Smooth deliciousness ahead- Our tongues can’t detect ice crystals smaller than ~50 micrometers (~half the width of the average human hair).

Smooth deliciousness ahead- Our tongues can’t detect ice crystals smaller than ~50 micrometers (~half the width of the average human hair).

So how do they do that? Well, there are many strategies, but the most common way is to decrease the actual amount of water in the ice cream. Think about it this way, the fewer water molecules that touch each other, the smaller the ice crystals will be when the mixture is frozen.

The wrong kind of rocky road.

The wrong kind of rocky road.

So if we take a bunch of water molecules out of our ice cream mix, what do we put in their place? The answer for hundreds of years has been easy: fat and sugar. Fat and sugar molecules essentially get in the way of ice crystal formation, preventing them from growing into the “gritty” size. In addition to their effect on the formation of ice, both fat and sugar molecules increase the creamy mouth feel of a great ice cream.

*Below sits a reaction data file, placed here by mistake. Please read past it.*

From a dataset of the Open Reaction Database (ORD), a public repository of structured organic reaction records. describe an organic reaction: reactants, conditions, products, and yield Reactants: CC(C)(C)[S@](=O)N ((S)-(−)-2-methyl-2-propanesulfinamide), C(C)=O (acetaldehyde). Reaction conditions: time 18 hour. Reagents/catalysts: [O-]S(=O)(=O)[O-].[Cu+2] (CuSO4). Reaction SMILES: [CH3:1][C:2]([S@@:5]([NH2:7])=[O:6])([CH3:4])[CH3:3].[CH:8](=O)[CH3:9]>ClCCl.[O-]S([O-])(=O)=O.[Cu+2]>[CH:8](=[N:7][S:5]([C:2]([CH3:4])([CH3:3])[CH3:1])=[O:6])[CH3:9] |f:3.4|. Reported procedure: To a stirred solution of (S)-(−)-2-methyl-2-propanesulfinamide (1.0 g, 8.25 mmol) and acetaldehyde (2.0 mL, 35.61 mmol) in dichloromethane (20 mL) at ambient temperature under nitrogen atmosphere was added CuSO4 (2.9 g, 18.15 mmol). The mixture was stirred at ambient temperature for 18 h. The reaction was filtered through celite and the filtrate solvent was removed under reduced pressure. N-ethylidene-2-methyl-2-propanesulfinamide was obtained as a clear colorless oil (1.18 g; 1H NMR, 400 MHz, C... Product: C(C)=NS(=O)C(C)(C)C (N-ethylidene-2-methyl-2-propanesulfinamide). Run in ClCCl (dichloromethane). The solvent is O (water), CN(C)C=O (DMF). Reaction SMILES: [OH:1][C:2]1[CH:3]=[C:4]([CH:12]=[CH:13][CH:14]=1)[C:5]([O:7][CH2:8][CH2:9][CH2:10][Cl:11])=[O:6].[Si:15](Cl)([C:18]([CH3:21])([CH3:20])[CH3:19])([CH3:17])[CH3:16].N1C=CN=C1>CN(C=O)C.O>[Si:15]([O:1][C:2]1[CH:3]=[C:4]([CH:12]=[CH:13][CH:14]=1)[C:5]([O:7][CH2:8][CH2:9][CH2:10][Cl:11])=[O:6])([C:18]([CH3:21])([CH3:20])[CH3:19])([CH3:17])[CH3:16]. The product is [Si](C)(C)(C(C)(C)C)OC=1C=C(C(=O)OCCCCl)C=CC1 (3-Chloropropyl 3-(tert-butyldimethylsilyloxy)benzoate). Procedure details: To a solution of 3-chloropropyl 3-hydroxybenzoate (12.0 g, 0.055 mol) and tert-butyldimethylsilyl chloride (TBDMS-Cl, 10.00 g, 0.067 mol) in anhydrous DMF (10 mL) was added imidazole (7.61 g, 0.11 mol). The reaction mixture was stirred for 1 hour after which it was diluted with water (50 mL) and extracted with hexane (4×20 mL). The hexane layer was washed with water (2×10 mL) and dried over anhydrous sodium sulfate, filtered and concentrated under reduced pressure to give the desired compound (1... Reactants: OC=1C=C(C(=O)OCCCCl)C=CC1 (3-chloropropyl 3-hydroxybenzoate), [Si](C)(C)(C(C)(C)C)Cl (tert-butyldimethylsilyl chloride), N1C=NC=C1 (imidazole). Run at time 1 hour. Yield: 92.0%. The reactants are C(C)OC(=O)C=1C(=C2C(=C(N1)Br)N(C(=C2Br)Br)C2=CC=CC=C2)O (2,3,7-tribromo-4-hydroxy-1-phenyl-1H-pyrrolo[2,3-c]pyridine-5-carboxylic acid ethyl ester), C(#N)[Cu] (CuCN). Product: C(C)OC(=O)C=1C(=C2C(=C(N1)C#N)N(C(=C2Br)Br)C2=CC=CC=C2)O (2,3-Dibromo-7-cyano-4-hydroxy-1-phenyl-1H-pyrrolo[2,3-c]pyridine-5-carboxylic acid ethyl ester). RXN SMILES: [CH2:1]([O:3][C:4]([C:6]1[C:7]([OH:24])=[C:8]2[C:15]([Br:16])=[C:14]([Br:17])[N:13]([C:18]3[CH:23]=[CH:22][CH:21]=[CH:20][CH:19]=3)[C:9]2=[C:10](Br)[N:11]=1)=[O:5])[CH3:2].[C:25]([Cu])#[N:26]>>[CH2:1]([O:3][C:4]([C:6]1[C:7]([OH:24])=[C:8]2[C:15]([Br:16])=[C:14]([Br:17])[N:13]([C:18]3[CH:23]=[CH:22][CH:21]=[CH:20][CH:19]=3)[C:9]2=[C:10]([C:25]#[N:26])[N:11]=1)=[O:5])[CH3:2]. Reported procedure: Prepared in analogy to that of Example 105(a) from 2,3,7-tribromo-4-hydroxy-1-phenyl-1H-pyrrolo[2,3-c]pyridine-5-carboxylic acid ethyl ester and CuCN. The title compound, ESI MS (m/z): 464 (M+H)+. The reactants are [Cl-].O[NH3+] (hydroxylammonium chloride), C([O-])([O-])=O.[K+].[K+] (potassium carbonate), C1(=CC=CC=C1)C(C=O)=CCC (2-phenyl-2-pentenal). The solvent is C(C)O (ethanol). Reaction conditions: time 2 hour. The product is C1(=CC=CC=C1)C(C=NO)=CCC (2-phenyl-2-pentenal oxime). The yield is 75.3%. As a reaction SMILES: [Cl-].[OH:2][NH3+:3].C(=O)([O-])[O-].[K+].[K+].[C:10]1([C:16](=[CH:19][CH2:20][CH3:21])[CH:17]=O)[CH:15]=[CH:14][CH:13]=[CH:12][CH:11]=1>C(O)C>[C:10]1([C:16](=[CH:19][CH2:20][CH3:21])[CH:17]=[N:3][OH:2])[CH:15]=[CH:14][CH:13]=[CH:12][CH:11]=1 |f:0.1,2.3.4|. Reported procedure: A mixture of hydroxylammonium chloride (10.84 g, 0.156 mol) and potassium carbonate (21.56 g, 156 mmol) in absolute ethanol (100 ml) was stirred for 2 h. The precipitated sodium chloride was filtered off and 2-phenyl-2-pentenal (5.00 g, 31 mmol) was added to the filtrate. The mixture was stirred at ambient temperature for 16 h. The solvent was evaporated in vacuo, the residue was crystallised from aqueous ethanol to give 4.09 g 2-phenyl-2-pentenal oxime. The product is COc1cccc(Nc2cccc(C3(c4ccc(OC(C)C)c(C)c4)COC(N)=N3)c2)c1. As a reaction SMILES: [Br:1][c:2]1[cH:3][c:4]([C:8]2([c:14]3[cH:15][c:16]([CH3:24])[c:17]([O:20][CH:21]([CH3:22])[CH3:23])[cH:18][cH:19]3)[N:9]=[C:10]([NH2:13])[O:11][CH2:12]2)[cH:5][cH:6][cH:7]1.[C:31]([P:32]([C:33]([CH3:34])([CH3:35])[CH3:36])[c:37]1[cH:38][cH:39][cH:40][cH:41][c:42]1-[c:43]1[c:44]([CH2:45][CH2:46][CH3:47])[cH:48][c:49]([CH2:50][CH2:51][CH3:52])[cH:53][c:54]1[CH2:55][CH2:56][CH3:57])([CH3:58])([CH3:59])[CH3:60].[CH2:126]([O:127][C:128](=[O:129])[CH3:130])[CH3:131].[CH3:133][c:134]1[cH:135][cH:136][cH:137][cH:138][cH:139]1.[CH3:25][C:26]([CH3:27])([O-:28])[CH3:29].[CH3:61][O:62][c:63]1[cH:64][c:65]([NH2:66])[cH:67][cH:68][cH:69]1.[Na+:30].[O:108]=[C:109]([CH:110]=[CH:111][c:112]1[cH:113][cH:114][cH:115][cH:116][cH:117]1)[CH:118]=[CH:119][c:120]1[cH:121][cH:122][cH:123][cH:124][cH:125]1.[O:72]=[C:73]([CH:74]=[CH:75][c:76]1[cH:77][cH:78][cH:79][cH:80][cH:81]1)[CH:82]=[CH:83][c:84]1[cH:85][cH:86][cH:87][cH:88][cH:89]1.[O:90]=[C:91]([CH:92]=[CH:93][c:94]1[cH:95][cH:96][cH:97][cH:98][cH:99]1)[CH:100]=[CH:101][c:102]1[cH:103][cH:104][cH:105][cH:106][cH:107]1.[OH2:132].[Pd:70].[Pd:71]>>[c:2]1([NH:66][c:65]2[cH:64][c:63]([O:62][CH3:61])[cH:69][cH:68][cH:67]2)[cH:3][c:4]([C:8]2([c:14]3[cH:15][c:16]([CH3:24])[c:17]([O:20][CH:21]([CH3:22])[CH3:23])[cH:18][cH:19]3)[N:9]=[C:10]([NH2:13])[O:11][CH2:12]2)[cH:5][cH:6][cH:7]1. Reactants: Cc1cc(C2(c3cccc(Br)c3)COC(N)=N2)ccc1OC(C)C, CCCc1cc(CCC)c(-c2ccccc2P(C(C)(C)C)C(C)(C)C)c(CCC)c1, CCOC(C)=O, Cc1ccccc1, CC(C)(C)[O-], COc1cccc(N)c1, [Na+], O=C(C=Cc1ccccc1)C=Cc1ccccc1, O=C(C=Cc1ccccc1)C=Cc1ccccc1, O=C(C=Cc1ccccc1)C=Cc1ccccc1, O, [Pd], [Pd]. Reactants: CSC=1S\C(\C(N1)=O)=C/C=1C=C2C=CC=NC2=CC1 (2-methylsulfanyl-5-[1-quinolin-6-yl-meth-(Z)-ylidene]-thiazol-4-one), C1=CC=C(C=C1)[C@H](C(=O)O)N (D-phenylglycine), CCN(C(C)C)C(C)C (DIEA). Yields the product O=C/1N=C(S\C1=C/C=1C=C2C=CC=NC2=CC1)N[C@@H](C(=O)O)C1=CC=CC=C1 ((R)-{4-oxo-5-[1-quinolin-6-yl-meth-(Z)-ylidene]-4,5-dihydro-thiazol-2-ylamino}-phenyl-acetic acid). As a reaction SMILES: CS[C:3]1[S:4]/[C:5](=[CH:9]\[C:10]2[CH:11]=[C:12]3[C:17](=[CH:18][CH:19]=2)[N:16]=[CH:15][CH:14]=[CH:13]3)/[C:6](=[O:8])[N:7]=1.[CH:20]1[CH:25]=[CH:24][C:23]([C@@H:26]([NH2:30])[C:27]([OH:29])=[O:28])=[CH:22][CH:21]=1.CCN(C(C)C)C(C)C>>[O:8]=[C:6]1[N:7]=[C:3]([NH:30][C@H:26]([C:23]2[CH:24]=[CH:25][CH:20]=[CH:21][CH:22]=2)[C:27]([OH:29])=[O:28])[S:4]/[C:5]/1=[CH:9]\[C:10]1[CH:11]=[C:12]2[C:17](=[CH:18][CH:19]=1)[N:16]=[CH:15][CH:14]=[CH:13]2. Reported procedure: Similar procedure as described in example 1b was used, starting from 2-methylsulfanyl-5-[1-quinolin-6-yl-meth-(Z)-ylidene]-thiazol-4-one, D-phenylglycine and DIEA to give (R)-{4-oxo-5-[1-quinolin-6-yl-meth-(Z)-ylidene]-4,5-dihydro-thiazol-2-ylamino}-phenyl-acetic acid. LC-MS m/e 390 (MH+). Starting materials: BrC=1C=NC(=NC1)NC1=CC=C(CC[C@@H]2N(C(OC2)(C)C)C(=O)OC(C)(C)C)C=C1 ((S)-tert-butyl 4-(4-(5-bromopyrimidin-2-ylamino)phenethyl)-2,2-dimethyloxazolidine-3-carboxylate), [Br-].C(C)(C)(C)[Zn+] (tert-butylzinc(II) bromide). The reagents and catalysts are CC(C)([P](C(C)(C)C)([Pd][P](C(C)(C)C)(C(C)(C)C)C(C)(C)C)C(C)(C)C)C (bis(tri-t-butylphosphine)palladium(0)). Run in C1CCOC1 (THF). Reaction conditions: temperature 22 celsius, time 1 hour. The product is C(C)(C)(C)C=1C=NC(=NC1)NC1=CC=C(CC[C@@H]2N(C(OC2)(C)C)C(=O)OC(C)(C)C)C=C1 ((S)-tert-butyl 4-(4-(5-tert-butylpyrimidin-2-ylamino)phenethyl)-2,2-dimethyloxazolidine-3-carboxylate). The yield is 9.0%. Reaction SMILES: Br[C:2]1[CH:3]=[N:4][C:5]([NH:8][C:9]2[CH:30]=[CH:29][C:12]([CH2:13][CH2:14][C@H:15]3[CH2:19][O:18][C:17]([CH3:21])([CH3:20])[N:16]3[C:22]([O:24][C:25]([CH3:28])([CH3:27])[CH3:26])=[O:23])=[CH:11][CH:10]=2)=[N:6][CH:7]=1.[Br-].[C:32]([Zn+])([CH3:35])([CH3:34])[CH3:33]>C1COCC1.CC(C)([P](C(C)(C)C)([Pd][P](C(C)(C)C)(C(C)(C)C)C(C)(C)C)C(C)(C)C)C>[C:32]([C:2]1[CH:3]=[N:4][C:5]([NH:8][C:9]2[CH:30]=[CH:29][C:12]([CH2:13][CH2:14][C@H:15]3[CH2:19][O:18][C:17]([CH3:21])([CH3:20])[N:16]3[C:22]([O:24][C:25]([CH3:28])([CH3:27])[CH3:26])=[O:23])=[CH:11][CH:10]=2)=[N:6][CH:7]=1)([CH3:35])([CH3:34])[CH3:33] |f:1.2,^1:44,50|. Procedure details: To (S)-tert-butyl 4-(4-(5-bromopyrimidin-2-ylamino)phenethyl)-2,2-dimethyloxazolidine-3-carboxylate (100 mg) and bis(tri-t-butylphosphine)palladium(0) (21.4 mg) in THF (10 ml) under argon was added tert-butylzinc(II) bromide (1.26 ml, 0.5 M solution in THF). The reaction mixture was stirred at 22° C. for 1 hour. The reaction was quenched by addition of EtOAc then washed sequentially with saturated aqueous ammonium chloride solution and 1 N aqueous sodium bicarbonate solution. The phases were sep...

Calorie-rich protective coatings of sugar and fat molecules help keep ice crystals small

Calorie-rich protective coatings of sugar and fat molecules help keep ice crystals small

But all of this added fat and sugar come at a caloric cost. Take a look at the nutritional information for any “super-premium” ice cream and you’ll see what I mean. As we have become more and more conscious of the health effects of the eating too much ice cream, food scientists have been struggling to come up with an effective way of controlling ice crystal size without increasing the caloric content of ice cream. Part of the answer might come from a very unlikely source: a unique species of fish that lives under the ice of the Southern Ocean.

The Antarctic icefish – Almost certainly unexcited by the prospect of eating ice cream

The Antarctic icefish – Almost certainly unexcited by the prospect of eating ice cream